Monday, January 19, 2009

Talking from the Sidelines

They are NOT listening to what you tell them from the side lines. Why try to get their attention at all when its clear they need to focus on what they are doing?

Do not call to a team mate who is on the field unless you really, really need to get their attention.
Players must focus on the game at hand; their mind should be clear of the unnecessary.

"Nice Cut Tom!"
"Stop Getting Broken Tom!"
"Huck it Tom!"
"Yeah Tom, Nice Break!"

All of these serve to take Tom's focus off the game which is where it should be. Just think, would Phelps have done so well if he was thinking about his potential sponsorships. No, that "In the Zone" state we athletes desire requires that all our attention is on the relevant tasks at hand. We don't need to get mad at ourselves, we don't need to be impressed with ourselves, we can't have others make decisions for us. "In the Zone" = "Tune Everything Out" except the 14 on the field and the disc.

Notice that all the examples above have the player's name in them. After practicing that focusing ability, we get good at tuning everything out, BUT OUR BRAINS ARE HARDWIRED TO PAY ATTENTION TO CALLS OF OUR OWN NAME! It is not impossible, but the desirable full-focus mental state is very hard to attain with shouts of your name.

You respond to your own name well because it is a great way to get ones immediate attention:

"Lisa, give this man 20ccs of bromoethylene dioxide, Stat!"
"Chris, for the upcoming few points I want you to force your man under and put a flat mark on him"

Calling a name works in the way it is supposed to. They pay attention to the voice. Do you really want your team mate to pay attention to what you are saying as opposed to what is going on within the field?

I cannot tell you how many times I have seen someone muff a catch because a teammate cheered "Great Cut, Rick!" right before he received the disc. I cannot tell you how many times I have seen a player get yelled at directly to stop getting broken and only get broken more because he becomes flustered and mad. I cannot tell you how many times I have seen total tunnel vision caused by the sidelines yelling for a particular throw. We sidelines teammates certainly don't want theses things but in my opinion, yet we are to blame for some of them.

You might say though, that the sideliner can make better decisions (he can see the whole field) and thus should tell his players what to do with the disc. This is wrong in a few ways. First, deciding what to do and doing it are not seperatable action. Deciding on a throw and doing it are one in the same for me. Secondly, normally, the decision of what to do, and assessing whether you can complete that task, happen more accurately inside the head of the thrower. We don't blame sidelines for throwaways, we blame the thrower - let the thrower decide what is right to do.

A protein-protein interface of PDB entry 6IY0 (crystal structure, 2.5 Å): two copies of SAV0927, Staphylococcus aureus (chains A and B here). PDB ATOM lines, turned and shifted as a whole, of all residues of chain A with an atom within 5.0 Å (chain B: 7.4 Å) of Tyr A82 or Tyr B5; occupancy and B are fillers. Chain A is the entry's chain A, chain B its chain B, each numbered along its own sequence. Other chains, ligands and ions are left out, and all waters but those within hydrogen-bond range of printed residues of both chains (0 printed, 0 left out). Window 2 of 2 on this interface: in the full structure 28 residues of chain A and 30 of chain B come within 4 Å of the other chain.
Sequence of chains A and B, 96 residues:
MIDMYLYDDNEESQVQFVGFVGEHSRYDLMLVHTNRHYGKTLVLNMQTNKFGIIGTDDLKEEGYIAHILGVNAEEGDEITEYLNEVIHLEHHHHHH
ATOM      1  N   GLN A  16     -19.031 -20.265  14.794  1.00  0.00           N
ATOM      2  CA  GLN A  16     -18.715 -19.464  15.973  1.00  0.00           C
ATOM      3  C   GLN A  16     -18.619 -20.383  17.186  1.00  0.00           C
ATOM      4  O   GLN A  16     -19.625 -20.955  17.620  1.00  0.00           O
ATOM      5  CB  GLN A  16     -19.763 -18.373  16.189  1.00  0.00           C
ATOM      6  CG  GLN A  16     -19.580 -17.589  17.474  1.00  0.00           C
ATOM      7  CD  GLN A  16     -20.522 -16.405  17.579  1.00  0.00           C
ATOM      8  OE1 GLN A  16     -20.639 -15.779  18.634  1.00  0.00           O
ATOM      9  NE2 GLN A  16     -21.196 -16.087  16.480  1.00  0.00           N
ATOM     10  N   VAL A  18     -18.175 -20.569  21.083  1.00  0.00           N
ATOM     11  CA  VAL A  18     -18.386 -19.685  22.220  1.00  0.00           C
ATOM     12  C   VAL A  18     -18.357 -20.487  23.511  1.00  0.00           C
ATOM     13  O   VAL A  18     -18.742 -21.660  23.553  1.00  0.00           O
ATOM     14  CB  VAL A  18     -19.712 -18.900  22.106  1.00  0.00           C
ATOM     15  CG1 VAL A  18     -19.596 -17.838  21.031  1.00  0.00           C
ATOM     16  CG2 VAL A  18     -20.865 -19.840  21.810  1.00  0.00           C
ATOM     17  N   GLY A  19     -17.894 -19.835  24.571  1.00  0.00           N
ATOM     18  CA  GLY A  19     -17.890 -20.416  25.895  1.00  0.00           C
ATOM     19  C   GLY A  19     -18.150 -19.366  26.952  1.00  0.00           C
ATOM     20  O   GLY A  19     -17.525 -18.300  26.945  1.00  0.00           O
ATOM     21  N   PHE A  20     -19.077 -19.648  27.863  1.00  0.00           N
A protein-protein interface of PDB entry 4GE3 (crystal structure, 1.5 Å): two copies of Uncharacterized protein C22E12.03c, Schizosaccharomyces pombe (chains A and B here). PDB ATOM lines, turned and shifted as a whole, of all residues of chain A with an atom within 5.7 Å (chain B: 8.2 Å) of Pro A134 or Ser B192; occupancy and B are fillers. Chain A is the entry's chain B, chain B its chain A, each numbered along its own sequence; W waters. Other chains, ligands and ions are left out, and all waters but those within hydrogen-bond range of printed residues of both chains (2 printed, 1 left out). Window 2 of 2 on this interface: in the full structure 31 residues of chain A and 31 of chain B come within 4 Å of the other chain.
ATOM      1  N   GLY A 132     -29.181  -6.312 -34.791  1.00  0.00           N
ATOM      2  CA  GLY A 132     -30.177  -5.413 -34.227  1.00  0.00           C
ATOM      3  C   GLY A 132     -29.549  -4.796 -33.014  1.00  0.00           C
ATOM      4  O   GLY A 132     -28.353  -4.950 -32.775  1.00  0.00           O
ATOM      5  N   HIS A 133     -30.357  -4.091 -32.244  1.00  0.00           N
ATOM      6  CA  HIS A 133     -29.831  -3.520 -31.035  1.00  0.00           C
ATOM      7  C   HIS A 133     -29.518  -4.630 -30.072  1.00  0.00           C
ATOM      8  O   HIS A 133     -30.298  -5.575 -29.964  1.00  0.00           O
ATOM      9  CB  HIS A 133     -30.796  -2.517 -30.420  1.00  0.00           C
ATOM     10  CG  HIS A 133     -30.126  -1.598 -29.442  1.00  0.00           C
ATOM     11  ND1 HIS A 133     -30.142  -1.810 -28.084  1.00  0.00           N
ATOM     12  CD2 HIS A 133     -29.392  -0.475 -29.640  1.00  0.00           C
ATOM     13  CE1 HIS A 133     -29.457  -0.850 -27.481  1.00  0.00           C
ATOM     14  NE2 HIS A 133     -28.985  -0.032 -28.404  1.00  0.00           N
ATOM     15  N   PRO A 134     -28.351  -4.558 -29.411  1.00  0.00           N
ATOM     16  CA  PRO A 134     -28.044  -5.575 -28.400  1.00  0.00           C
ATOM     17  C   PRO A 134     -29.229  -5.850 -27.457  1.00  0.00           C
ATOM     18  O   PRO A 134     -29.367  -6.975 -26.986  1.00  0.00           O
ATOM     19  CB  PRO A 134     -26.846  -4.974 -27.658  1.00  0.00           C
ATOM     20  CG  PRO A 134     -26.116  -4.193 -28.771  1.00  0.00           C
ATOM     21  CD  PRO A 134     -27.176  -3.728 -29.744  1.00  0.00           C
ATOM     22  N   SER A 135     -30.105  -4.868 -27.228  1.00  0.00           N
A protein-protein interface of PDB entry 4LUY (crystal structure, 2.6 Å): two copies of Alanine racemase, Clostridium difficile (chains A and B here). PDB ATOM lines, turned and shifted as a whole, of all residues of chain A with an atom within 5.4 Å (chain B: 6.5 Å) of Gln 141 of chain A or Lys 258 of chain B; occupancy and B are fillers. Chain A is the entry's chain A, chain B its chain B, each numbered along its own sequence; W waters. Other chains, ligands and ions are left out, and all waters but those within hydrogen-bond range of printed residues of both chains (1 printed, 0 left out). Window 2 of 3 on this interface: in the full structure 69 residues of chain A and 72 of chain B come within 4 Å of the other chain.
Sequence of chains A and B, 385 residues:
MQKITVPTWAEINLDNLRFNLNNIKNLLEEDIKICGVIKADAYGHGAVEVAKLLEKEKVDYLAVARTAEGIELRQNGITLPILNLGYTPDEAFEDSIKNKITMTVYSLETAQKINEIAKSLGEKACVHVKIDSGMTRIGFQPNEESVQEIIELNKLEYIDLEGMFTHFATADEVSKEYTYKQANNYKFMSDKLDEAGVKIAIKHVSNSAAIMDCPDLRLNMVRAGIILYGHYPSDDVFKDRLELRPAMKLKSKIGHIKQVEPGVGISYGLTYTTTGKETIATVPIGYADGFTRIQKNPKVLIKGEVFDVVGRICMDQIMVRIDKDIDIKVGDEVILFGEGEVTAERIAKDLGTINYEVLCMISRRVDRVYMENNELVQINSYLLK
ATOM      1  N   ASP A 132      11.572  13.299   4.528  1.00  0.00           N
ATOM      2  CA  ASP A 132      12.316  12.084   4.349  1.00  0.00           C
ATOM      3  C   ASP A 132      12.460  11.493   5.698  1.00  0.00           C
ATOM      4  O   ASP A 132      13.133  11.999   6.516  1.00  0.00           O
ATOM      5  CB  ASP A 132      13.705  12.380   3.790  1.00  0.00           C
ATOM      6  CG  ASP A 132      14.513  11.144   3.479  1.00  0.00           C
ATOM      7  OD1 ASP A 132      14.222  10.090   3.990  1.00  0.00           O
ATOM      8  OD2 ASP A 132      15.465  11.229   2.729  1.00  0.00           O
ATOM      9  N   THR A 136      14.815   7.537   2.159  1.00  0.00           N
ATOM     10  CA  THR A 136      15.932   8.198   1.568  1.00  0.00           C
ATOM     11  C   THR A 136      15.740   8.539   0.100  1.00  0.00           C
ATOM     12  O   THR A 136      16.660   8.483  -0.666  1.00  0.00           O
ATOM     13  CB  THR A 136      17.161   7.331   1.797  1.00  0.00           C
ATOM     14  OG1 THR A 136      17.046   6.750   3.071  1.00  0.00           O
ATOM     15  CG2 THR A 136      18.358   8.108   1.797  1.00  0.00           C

At first, you might think about how its a way to teach, instructing from the sidelines. To this I first counter by asking what players aren't learning. If you didn't tell them what to do, would they they be more able to think for themselves, see the whole field, and stay focused? Also, if a person actually DOES need to know what to do or does need congratulations during the point, that person should not be on the field, especially not on offense.

So what should we do on the sidelines? I like the idea of many many spectators - so much noise in a stadium that there is nothing to concentrate on but the game and thus bench-sidelines don't need to say anything. For Frisbee, I think general noise is good because it is a generalized stressor that raises adrenaline levels. Especially on D, players need that adrenaline but not the direct comments:

Work hard!
UC Us D!
Get Down, Get Down!

If you are cheering, you should pick from this list

PS- "We gotta win this game" and "We gotta score this point" are not motivational at all. Please stop with them.

PPS- Stop Yelling "No Break!" all this means is that you arent supposed to get broken. DUH. What you mean is "Shift Around!" so say that or say "Shift Inside!".

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